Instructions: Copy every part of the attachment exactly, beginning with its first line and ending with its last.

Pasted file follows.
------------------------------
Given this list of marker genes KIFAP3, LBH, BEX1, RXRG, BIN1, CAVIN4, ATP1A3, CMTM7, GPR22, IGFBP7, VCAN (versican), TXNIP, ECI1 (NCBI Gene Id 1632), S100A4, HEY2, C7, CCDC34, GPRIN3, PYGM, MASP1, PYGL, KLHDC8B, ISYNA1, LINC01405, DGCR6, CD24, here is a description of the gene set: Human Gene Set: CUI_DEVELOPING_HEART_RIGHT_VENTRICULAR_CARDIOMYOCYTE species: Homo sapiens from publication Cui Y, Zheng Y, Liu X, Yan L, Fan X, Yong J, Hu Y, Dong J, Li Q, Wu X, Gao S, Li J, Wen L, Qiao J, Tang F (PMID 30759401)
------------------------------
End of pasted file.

Given this list of marker genes KIFAP3, LBH, BEX1, RXRG, BIN1, CAVIN4, ATP1A3, CMTM7, GPR22, IGFBP7, VCAN (versican), TXNIP, ECI1 (NCBI Gene Id 1632), S100A4, HEY2, C7, CCDC34, GPRIN3, PYGM, MASP1, PYGL, KLHDC8B, ISYNA1, LINC01405, DGCR6, CD24, here is a description of the gene set: Human Gene Set: CUI_DEVELOPING_HEART_RIGHT_VENTRICULAR_CARDIOMYOCYTE species: Homo sapiens from publication Cui Y, Zheng Y, Liu X, Yan L, Fan X, Yong J, Hu Y, Dong J, Li Q, Wu X, Gao S, Li J, Wen L, Qiao J, Tang F (PMID 30759401)